For example, Vladeck said, the new administration has “all but abandoned” a key Bush administration argument that the president has inherent constitutional powers to take broad steps in the war on terrorism. Instead, in the case of Mohammed v. Obama in D.C. district court last year, the Justice Department based its claim of authority more narrowly on the post-9/11 congressional Authorization for Use of Military Force. “Obama has put all his eggs in that AUMF basket,” said Vladeck — a significant shift. Warren of the constitutional rights center agreed that Kagan may be offering different rationales for the administration’s actions, “but it doesn’t make much of a difference.”
Vladeck has also noted that the Obama administration in some cases has been “much more willing” to accept international law and law-of-war standards for detention of aliens. On the other hand, Vladeck said, the Obama Justice Department has vigorously argued against habeas jurisdiction at the Bagram internment facility in Afghanistan, arguing that it is in a “distant and active war zone” and is therefore different from Guantanamo, where the Supreme Court ruled in favor of jurisdiction. Deputy Solicitor General Katyal argued against habeas rights at Bagram in the case of al Maqaleh v. Gates before the U.S. Court of Appeals for the D.C. Circuit in January.
I’ve been a lonely feminist supporter of Obama on Afghanistan. I’ve also heard and had many conversations about Bagram in the last year. However, the unknowns on Kagan supporting Pres. Obama’s Bushesque belief in executive power, especially in war zones like Afghanistan, is even more alarming, especially given the hidden disasters inside Bagram that have yet to get the light of day.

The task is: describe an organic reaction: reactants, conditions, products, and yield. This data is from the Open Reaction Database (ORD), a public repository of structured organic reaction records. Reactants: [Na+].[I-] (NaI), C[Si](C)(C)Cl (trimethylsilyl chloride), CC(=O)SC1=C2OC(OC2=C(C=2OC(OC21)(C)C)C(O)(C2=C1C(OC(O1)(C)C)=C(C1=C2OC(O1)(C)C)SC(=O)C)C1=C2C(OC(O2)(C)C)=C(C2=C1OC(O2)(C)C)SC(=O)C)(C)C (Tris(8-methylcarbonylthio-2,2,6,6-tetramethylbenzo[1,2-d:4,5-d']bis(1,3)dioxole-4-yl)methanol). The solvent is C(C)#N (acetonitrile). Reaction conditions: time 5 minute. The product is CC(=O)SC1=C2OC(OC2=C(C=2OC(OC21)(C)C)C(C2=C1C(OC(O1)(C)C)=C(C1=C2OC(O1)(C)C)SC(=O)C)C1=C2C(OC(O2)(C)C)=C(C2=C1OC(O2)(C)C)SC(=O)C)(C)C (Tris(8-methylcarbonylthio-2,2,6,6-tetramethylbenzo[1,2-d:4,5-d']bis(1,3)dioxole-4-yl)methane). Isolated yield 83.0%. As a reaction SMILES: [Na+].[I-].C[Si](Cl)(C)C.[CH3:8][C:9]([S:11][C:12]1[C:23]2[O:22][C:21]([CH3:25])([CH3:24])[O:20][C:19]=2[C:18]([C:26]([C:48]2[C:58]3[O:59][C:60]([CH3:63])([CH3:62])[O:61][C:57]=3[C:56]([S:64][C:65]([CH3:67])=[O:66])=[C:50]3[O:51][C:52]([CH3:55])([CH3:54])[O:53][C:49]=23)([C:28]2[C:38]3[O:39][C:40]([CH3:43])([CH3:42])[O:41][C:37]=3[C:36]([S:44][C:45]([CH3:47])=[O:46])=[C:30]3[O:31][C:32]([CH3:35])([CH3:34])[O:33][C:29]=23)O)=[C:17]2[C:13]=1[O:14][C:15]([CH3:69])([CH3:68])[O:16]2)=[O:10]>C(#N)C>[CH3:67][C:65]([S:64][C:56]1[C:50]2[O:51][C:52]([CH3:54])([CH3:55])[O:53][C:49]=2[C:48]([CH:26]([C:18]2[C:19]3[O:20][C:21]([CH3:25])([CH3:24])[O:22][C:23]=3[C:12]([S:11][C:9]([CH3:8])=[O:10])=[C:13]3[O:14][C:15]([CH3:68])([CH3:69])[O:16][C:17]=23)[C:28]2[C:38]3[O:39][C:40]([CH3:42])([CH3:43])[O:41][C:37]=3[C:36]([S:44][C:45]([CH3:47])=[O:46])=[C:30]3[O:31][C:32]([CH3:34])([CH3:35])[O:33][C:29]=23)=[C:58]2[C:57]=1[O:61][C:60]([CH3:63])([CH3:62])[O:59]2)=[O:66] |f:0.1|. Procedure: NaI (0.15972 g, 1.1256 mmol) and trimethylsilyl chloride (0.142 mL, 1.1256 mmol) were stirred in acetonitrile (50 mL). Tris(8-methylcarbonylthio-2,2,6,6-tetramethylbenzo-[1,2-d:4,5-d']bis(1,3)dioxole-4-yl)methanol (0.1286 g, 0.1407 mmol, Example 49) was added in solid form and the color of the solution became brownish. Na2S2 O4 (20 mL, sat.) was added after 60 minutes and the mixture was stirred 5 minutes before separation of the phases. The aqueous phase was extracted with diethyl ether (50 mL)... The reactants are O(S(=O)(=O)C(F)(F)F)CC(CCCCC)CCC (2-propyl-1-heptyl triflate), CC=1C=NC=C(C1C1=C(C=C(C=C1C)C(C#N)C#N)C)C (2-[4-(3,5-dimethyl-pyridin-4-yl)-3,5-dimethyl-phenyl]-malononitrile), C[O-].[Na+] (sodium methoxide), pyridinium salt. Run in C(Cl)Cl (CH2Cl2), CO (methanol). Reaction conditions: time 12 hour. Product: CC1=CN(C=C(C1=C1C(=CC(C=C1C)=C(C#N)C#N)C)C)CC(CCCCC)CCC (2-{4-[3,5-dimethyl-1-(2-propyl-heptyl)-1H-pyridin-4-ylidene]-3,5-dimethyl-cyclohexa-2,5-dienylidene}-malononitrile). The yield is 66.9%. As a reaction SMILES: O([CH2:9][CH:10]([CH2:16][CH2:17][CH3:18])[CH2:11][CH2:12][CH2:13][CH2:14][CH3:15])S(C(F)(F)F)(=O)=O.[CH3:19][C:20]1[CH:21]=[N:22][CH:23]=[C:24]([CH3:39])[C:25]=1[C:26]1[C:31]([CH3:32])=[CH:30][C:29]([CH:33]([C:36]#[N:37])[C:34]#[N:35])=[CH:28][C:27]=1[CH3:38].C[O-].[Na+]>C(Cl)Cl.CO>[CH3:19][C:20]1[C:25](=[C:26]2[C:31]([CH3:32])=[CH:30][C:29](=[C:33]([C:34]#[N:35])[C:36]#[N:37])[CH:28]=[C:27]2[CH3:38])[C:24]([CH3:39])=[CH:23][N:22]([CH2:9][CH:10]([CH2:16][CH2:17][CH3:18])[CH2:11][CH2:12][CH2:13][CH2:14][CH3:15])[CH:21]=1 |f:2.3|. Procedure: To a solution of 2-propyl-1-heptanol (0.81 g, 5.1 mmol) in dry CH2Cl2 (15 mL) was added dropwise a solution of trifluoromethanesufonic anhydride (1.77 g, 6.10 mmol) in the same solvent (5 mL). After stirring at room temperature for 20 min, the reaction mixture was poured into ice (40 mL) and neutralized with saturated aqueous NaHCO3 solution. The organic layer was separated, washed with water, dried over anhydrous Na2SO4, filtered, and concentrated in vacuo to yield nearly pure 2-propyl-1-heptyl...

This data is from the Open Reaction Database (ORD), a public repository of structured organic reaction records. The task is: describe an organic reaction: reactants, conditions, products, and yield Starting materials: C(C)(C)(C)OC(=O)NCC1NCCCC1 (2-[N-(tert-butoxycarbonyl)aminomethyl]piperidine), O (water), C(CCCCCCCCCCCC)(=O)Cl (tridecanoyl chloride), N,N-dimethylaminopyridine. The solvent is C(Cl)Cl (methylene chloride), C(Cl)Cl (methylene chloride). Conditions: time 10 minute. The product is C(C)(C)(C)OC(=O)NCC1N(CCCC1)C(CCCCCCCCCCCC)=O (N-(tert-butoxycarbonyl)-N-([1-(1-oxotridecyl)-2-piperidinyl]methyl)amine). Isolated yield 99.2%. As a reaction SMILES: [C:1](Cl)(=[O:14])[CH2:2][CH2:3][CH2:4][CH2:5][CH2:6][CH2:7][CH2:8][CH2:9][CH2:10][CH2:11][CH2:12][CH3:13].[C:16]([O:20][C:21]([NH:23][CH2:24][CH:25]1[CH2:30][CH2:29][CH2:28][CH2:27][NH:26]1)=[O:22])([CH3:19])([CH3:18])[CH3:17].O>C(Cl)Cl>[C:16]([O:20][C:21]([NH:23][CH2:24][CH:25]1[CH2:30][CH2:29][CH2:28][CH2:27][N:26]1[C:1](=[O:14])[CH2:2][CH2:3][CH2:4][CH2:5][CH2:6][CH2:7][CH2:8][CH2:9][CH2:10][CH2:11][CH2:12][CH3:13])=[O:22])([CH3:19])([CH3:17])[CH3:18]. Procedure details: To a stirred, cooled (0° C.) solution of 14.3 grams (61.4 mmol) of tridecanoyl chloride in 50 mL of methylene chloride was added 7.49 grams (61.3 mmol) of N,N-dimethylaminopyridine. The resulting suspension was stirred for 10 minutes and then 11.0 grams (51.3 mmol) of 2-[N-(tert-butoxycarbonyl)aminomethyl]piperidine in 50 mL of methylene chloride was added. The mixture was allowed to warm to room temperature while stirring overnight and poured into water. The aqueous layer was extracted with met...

On some things I trust Pres. Obama. However, when it comes to other things it’s clear he’s willing to bargain people’s rights away, because of expediency, convenience (see health care), or lack of passion and purpose to defend them.
See Attorney General Eric Holder’s latest “flexible” philosophy on the rights of suspected terrorists for more proof.
“The [Miranda] system we have in place has proven to be effective,” Holder told host Jake Tapper. “I think we also want to look and determine whether we have the necessary flexibility — whether we have a system that deals with situations that agents now confront. … We’re now dealing with international terrorism. … I think we have to give serious consideration to at least modifying that public-safety exception [to the Miranda protections]. And that’s one of the things that I think we’re going to be reaching out to Congress, to come up with a proposal that is both constitutional, but that is also relevant to our times and the threats that we now face.”
The Bush-Cheney era lives on.
No, thank you.
I’ve learned enough from what’s out there on Ms. Kagan, but also what’s left unknown, to simply be unwilling to help in this fight. If Kagan’s the choice, Pres. Obama is on his own.